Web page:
These are minimally invasive surgery. During laparoscopic surgery, the surgeon makes multiple minor cuts in the belly instead of a single bigger cut as in traditional surgery. The surgeon then uses telescopic tools to entirely remove the kidney or perform a partial nephrectomy through these microscopic keyhole wounds. The surgeon may also employ robotic devices to execute the procedure in some cases. This procedure may take longer, but it is likely to be less painful. The use of laparoscopic and robotic techniques necessitates specialized training. It is crucial to talk to your surgical team about these procedures’ potential benefits and hazards and ensure that they’ve experienced doing the procedure.
Patients must enquire about the type of surgery necessary to remove the cancer growth and the associated side effects to their healthcare team.
Surgery is not always necessary because of the tumor’s features or the patient’s overall health. To determine if these treatments are appropriate and safe for them, each patient should fully discuss their diagnosis and risk factors with their doctor. Following are some other methods to treat kidney tumors:
- Radiofrequency ablation: The use of a needle put into the tumor to eliminate the malignancy with an electrical current which is the radiofrequency ablation (RFA) 3. An interventional radiologist or urologist performs the procedure. The patient is under sedation and given a local anaesthetic to numb the area. RFA was previously for patients who were too weak to undergo surgery. The majority of these patients are now under active surveillance.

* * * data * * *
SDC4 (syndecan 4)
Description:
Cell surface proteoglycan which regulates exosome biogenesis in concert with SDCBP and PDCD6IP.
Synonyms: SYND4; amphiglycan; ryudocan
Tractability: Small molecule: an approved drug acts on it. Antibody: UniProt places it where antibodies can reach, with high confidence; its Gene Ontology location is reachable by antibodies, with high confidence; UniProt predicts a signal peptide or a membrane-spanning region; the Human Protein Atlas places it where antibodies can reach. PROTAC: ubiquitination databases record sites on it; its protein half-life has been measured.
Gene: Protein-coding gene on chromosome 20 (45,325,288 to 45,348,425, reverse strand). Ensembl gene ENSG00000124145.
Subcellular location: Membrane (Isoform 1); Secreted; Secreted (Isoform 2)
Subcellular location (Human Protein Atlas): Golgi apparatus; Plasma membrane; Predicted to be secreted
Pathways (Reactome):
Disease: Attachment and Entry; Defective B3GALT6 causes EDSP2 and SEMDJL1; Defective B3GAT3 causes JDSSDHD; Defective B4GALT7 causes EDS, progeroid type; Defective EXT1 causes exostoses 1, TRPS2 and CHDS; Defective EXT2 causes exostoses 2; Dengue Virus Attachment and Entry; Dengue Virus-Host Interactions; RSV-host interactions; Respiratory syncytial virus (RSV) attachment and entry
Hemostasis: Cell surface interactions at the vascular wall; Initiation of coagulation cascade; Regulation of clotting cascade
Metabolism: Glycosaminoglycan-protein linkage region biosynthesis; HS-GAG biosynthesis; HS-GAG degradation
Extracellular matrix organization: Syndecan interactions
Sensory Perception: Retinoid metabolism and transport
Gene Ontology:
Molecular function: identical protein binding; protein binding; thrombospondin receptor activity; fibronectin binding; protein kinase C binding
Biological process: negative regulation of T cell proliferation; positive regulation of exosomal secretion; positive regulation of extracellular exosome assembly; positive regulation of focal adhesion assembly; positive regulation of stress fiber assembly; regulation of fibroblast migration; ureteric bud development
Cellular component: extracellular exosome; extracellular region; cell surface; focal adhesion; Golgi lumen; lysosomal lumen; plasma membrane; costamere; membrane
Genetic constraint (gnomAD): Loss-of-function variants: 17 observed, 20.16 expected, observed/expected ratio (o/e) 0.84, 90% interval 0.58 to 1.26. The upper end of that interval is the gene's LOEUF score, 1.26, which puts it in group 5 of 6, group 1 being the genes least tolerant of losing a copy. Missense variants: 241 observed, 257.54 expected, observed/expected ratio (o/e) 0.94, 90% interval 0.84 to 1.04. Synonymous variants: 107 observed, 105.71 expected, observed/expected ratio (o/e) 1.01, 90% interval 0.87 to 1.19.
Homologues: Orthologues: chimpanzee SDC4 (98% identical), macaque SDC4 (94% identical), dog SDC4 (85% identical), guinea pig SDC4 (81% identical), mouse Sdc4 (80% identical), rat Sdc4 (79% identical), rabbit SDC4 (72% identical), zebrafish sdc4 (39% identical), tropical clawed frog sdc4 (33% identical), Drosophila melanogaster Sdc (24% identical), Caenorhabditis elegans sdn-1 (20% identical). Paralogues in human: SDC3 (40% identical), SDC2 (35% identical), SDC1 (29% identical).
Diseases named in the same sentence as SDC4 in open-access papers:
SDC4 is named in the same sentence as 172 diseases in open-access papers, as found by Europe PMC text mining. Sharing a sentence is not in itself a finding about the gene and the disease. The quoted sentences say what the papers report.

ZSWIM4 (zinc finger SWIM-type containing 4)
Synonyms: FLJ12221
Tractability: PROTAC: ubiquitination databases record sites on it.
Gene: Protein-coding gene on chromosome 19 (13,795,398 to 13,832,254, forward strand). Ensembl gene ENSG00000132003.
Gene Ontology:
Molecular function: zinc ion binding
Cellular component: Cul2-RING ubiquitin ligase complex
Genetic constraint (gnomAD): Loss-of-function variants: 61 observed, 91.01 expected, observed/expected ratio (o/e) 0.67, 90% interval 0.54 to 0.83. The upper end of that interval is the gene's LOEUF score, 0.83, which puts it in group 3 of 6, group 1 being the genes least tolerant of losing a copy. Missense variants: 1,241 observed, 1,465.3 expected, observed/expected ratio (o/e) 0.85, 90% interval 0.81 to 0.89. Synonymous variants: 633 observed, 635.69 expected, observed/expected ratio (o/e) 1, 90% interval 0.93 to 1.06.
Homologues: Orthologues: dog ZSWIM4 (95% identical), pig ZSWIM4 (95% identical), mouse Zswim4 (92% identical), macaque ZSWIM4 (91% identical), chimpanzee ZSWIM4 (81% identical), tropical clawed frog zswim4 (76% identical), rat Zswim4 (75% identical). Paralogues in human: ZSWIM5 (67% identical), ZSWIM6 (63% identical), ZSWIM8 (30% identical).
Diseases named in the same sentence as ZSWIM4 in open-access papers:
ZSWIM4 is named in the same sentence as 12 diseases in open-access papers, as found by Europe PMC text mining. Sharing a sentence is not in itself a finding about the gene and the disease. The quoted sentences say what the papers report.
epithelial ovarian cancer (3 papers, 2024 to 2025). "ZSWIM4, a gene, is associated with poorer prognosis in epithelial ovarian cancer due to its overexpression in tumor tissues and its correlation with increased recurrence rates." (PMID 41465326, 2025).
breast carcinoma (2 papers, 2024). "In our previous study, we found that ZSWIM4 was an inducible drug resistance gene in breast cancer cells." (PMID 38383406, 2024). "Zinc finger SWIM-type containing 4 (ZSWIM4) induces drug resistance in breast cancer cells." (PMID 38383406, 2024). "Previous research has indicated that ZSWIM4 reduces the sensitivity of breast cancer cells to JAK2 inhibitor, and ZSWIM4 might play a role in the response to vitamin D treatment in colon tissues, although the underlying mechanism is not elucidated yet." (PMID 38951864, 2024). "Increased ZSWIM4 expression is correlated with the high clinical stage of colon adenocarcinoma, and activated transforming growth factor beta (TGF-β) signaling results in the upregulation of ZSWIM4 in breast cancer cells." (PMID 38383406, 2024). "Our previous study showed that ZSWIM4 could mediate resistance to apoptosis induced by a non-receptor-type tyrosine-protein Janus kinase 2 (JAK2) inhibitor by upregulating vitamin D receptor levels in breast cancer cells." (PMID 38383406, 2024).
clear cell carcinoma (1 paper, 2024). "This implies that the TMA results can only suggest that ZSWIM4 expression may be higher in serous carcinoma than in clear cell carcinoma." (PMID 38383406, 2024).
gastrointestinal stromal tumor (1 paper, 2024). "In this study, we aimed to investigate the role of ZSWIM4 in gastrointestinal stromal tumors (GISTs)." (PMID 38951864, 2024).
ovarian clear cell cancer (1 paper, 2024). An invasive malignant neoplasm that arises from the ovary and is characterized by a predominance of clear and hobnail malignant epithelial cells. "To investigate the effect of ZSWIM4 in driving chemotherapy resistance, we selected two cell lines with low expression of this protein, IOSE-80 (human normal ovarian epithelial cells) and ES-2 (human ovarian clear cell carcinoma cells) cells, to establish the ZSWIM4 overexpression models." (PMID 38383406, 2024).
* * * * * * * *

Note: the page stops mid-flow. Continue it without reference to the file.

- Cryoablation: The freezing of cancer cells with a metal probe inserted through a small incision is known as cryoablation, sometimes known as cryotherapy or cryosurgery. The malignant tissue is probed with a metal probe. A CT scan and ultrasonography guide the probe. An interventional radiologist performs the treatment, which requires general anaesthesia for many hours. Some surgeons use this procedure in conjunction with laparoscopy to treat the tumour, but there isn’t any long-term study to back it up.
Therapies Using Medications
Treatments using medications are helps to eliminate cancer cells. Such therapies are called systemic therapy. Systemic therapy refers to medication or drugs to eliminate cancer cells. These drugs or medicines are administered through the bloodstream to reach tumour growths or cells throughout the body. Medicated therapies can also be administered to the patient’s body locally, where the medication or drug is applied directly on the tumour or is kept in a single part of the body.